Managers are responsible for partnering with reports to grow their career. This growth should be primarily facilitated by the work that is given to the report. This growth should not be primarily facilitated by “extracurriculars.” Let’s dive into some details.
There are two kinds of ways people can grow skill-sets: the work the business needs or extracurriculars. Extracurriculars are things that are not (or are not in service of accomplishing) a priority for the business. Extracurriculars commonly include:
- Reading a book
- Doing side projects
- Taking an online class
- Going to meetups
- Going to conferences
Companies should to the best of their ability support people who want to do these things. However, it’s a common anti-pattern for managers (and reports, and companies) to treat these activities as primary drivers of growth. There’s a couple main reasons why people intuitively lean on extracurriculars when trying to drive growth:
- The alternative to extracurriculars is having people take on work that stretches their ability/skill set, which is less efficient for the business. Stated otherwise: extracurriculars are perceived as 0-risk to the business.
- Interests are confused with growth. Instead of finding ways to strategically grow in a role and in the company, people start growth conversations from “what kind of stuff are you interested in?”*
Extracurriculars-as-growth has some major problems:
- The machinery of the company is not set up to hold you accountable to actual delivery of extracurriculars. Nobody ever got a raise because they read a book. Nobody ever got fired because they didn’t read a book. It’s very common to see extracurricular tasks in growth plans only to never be followed up on.
- Extracurriculars are usually done off the clock. Companies often don’t make time for people to actually do that work and it’s implicit that the report needs to find time to do both those things and their regular work. Company-driven growth should be done nearly exclusively on the company’s time. Because homework is often not a priority, the company often doesn’t support it being done on the clock, and this - appropriately, obviously - leads to conflict. Expecting homework from an employee isn’t fair.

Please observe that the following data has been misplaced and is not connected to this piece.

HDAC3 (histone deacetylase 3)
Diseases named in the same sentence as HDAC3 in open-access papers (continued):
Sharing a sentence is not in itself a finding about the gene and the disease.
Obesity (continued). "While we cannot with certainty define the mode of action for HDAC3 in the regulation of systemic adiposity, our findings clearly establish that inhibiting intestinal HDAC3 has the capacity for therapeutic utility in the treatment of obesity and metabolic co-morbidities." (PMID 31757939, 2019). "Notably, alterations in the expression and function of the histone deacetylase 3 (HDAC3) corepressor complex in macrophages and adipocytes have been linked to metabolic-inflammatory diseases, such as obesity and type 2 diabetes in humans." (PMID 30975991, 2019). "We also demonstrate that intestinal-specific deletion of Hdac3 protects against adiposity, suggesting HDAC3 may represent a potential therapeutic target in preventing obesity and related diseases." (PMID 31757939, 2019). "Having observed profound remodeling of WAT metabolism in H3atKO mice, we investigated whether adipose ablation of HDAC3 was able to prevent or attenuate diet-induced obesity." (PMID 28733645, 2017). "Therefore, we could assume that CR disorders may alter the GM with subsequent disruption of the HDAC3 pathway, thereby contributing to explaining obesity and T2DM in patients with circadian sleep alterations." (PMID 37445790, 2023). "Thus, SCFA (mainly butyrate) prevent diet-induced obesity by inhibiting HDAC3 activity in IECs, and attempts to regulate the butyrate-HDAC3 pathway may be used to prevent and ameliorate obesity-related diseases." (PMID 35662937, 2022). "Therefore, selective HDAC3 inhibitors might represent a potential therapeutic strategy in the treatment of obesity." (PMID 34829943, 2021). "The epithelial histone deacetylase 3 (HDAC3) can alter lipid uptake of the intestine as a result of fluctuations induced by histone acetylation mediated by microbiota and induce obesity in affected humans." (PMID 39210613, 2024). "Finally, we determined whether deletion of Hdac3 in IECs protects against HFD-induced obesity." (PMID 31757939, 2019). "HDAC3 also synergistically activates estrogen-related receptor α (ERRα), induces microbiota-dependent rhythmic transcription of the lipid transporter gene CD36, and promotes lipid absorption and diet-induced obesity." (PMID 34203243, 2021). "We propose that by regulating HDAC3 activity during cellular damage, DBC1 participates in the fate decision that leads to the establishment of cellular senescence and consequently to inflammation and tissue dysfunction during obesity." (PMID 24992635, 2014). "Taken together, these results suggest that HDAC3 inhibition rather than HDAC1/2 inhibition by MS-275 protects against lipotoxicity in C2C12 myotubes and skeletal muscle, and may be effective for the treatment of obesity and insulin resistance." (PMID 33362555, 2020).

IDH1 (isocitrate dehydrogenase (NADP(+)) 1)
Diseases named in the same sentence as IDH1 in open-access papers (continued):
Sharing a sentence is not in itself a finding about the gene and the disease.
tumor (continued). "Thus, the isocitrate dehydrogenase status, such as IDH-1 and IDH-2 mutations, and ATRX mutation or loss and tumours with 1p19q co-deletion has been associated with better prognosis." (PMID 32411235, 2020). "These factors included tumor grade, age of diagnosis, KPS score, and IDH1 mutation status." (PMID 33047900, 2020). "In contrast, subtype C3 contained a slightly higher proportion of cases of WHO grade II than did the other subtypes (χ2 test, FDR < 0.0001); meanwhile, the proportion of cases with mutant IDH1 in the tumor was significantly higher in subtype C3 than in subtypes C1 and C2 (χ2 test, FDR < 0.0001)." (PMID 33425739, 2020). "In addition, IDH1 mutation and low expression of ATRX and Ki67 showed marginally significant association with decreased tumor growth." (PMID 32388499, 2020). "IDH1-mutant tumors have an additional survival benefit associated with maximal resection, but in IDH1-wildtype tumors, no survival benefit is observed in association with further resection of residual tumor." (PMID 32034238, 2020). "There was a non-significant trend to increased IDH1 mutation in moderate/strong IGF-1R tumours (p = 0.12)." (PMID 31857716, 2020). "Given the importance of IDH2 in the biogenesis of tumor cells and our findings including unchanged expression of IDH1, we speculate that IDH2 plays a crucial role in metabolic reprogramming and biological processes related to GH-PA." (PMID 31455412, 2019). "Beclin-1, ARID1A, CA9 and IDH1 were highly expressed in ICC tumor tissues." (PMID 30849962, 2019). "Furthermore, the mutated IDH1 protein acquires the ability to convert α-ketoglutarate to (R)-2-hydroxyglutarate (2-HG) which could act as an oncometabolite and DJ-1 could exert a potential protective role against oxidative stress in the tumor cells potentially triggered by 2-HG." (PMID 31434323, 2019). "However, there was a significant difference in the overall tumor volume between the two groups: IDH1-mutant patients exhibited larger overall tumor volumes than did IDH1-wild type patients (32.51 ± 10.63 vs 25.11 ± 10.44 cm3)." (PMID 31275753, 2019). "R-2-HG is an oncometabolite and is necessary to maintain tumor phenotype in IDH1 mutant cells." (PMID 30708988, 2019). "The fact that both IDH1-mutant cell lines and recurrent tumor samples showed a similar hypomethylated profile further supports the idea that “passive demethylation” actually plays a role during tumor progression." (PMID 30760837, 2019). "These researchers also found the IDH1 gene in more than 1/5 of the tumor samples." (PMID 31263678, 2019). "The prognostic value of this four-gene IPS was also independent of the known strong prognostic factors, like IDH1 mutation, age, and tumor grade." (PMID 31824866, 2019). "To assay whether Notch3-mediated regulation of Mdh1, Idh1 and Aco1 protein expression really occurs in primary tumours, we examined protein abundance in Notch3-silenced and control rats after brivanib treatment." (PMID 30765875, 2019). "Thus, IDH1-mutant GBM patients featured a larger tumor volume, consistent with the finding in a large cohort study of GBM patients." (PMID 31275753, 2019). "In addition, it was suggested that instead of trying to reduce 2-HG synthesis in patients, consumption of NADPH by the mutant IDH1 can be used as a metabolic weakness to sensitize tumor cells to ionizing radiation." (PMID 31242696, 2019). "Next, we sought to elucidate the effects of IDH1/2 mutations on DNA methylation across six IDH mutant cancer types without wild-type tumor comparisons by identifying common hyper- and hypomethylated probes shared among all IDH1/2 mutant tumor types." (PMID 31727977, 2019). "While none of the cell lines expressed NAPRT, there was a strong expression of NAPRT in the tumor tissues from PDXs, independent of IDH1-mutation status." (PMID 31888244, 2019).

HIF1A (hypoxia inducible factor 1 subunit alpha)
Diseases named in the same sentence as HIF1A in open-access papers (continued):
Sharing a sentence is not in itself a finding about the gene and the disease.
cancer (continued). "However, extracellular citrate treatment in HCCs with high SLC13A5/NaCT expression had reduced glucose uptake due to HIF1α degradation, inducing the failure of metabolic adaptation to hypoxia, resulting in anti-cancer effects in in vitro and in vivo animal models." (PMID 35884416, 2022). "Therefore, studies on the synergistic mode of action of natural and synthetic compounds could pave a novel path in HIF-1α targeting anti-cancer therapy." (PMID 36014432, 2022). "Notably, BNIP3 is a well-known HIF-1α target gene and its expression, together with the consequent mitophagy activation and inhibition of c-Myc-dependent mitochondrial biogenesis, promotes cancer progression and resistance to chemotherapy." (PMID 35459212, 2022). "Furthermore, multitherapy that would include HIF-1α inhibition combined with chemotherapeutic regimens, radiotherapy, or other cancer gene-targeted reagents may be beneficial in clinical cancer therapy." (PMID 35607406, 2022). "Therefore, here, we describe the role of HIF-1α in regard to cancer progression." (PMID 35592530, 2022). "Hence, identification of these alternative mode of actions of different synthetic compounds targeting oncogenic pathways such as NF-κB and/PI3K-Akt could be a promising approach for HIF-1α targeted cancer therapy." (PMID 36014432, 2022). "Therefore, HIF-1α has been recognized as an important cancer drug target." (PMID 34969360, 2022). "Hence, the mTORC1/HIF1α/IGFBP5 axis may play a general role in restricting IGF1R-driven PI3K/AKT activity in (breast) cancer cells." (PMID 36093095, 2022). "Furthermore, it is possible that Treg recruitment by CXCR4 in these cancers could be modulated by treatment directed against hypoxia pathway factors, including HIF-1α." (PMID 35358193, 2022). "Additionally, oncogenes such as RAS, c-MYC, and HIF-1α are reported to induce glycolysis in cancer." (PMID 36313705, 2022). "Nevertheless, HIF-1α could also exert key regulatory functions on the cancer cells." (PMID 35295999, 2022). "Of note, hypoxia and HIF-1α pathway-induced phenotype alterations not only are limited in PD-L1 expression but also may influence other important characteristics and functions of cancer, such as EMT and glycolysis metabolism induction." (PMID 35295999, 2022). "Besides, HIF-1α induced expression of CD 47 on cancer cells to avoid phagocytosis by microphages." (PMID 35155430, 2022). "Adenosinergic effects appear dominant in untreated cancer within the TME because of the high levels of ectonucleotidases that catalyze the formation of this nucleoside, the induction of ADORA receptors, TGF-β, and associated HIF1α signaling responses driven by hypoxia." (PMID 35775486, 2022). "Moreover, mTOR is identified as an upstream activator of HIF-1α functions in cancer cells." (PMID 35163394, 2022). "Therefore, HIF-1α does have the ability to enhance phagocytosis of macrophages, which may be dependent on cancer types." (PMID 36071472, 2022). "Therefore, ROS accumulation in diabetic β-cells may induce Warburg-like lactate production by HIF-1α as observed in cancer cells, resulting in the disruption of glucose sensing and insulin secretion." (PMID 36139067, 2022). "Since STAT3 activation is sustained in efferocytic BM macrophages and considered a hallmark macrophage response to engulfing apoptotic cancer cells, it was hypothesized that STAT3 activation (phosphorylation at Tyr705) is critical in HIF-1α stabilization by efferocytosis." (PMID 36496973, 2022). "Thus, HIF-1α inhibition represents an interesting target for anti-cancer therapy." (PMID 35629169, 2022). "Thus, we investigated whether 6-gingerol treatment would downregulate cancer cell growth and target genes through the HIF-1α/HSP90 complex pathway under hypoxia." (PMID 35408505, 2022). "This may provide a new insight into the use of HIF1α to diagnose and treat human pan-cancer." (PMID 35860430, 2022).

- Extracurriculars are often interest-based, not growth-based. So the work often doesn’t translate into any meaningful increase in impact at the company.
Ok, so extracurriculars-as-growth is bad. Let’s fix it. It’s easy - skills should be grown via work the business needs. The company supports that work and holds people accountable to doing it. That growth will be directly in-line with what the company needs. And growing via that work will also actually deliver impact in a way that gets you rewards.
Like eating your vegetables or daily exercise - it sounds easy, but putting this into practice can be difficult. In fact, getting it done is a major culture shift. You have to build a culture that:
- Is willing to invest in people at the cost of optimal delivery in the short term.
- Trusts people to fail. The other main anti-pattern is to give people a chance and then pull them out of the critical path the minute they make a mistake.